Randall Burns, VDARE, October 27, 2005
VDARE.COM readers have seen repeatedly that there is a big gap between how political leaders vote on immigration—and what the public wants.
But how does this gap differ among ethnic various groups?
Recently, a reader forwarded me this article and another from the website MajorityRights.com using Americans for Better Immigration [ABI]’s grading system to demonstrate that Congressmen of different ethnicities voted significantly differently on immigration:
Grades from Americans for Better Immigration
Now, the some of the folks at MajorityRights were using this to suggest that “the problem” with US immigration policy is that specific ethnic groups were voting differently than whites (that is, non-Jewish whites) were.
And there is indeed clearly a substantial systematic difference in how Black, Jewish and Hispanic congressmen vote on immigration compared to how White congressmen vote.
Polls cited by the Center for Immigration Studies show there is a real systematic difference between elite and popular opinion on immigration. And poll data from FAIR breaks out this elite-popular division by ethnicity:
Answer to FAIR’s question: Do you want less immigration?
*Grades B or A were taken as indicative of wanting less immigration-this may be an overly generous assumption.
What these polls suggest is that Black, Hispanic and Jewish congressmen are even more different from Black, Hispanic and Jewish voters than white congressmen are from white voters.
Who, then, are those congressmen representing—if not the voters?
Recently a colleague and I created a tool that measures the average Americans for Better Immigration voting record of the politicians to whom any specific individual donates—using the records available at open secrets.org.
My colleague is an H-1b casualty who needed help with his rent that month. The project cost a tiny fraction what any H-1b intensive shop would have charged.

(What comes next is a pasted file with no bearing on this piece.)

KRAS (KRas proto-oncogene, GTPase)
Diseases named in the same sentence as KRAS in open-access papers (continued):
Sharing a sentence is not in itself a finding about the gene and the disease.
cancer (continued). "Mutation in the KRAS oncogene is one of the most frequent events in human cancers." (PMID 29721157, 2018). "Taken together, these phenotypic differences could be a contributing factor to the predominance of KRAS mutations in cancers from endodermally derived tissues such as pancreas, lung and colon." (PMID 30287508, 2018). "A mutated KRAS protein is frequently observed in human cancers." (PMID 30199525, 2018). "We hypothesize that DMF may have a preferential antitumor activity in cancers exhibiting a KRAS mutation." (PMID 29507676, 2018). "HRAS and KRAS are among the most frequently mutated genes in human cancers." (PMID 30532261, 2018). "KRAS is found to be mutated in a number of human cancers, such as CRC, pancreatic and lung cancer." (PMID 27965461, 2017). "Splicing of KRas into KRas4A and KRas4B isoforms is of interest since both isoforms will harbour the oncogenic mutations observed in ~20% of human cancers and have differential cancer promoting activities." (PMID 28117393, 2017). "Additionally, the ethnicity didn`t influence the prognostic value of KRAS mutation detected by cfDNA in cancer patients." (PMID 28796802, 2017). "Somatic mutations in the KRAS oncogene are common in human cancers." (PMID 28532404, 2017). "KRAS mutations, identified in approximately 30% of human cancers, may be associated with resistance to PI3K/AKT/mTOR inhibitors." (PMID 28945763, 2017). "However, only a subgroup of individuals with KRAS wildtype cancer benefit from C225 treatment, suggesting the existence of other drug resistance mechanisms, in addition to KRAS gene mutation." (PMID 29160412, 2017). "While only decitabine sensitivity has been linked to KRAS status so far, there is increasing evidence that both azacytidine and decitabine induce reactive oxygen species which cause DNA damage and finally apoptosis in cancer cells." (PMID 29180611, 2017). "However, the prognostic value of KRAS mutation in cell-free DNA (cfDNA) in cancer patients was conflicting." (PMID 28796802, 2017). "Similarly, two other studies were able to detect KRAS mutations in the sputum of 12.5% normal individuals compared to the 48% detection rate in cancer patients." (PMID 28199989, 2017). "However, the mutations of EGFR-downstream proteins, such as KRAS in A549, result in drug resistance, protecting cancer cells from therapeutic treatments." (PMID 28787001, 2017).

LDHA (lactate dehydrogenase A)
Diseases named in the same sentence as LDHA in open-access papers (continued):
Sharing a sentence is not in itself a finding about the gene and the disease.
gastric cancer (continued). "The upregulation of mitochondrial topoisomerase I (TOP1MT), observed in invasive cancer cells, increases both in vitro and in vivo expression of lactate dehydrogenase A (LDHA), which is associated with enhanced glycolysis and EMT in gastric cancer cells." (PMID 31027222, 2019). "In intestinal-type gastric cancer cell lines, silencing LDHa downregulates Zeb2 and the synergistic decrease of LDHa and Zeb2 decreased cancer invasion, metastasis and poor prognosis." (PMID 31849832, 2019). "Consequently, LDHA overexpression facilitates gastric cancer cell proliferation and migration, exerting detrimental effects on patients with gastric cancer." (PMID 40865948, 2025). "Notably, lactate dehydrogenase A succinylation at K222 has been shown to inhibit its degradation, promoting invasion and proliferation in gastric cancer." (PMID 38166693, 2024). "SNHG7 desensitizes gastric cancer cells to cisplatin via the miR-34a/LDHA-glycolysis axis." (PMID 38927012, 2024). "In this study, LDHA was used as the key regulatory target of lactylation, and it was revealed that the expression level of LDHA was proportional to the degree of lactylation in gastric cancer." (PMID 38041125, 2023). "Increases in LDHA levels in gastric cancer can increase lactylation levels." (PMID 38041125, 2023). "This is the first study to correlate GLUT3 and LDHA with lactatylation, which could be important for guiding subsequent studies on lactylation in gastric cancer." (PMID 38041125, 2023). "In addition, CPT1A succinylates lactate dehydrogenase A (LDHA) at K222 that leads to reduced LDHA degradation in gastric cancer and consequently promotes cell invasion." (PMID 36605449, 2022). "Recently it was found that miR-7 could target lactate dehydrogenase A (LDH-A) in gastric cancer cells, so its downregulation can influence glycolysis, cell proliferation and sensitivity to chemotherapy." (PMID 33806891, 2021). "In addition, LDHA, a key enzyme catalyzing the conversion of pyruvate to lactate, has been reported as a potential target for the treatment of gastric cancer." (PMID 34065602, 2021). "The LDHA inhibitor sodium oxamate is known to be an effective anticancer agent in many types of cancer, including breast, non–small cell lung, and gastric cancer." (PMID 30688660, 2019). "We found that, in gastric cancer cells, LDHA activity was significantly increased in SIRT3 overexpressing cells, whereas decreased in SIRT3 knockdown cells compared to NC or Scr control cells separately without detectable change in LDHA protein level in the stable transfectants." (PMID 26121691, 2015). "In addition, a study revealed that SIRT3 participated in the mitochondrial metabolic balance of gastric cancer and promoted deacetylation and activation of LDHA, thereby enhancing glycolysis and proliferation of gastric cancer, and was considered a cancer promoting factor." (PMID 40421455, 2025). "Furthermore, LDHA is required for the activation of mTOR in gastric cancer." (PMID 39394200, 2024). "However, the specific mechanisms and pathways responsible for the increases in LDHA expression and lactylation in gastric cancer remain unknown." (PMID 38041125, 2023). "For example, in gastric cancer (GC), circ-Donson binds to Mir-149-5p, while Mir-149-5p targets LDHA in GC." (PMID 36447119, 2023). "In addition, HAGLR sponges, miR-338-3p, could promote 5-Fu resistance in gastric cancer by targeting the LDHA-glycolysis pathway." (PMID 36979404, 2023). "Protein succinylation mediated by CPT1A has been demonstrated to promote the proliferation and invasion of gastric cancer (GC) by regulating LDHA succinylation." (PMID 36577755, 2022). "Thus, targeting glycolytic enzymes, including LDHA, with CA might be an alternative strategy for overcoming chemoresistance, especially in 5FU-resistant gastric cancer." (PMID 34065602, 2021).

One of the first things we used this tool for was to see how the congressional recipients of donations from the 20 richest Americans in 2001 voted on immigration issues.
ABI grade of donation Recipients
|1||Gates, William H. III||54,000||45||47.77|
|2||Buffett, Warren Edward||33,200||71||31|
|3||Allen, Paul Gardner||28,200||48||28.25|
|4||Ellison, Lawrence Joseph||21,900||57||38|
|5||Walton, Alice L.||17,500||52||62|
|5||Walton, Helen R.||17,500||82||66.91|
|5||Walton, Jim C.||17,500||53||66.81|
|5||Walton, John T.||17,500||55||77.61|
|9||Walton, S. Robson||17,500||57||62.1|
|10||Ballmer, Steven Anthony||15,100||45||42.19|
|11||Anthony, Barbara Cox||11,300||78||33.86|
|11||Chambers, Anne Cox||11,300||81||40.09|
|13||Kluge, John Werner||10,600||87||27.68|
|14||Redstone, Sumner M.||10,100||78||28.43|
|16||Anschutz, Philip F.||9,600||61||60|
|18||Mars, Forrest Edward Jr.||9,000||70||31|
|18||Mars, Jacqueline Badger||9,000||62||31|
|20||Mars, John Franklyn||9,000||65||——|
|21||Murdoch, Keith Rupert||7,500||70||44|
|24||Bronfman, Edgar M. Sr.||6,800||72||41.33|
|25||Turner, Robert E. (Ted)||6,200||62||22|
Of course, these donations are fairly small. But they do give some idea how attitudes of the very rich differ from the attitudes of the general public:
The average ABI rating of a congressional recipient of funds from one of the twenty richest Americans is 45.6. The congressional ABI average is 50.
In other words, the rich systematically favor politicians who are pro-immigration—even by the standards of an immigration-friendly Congress. (Even an ABI rating of 75 is arguably not really going to accomplish the goal of less overall immigration that is desired by the average American)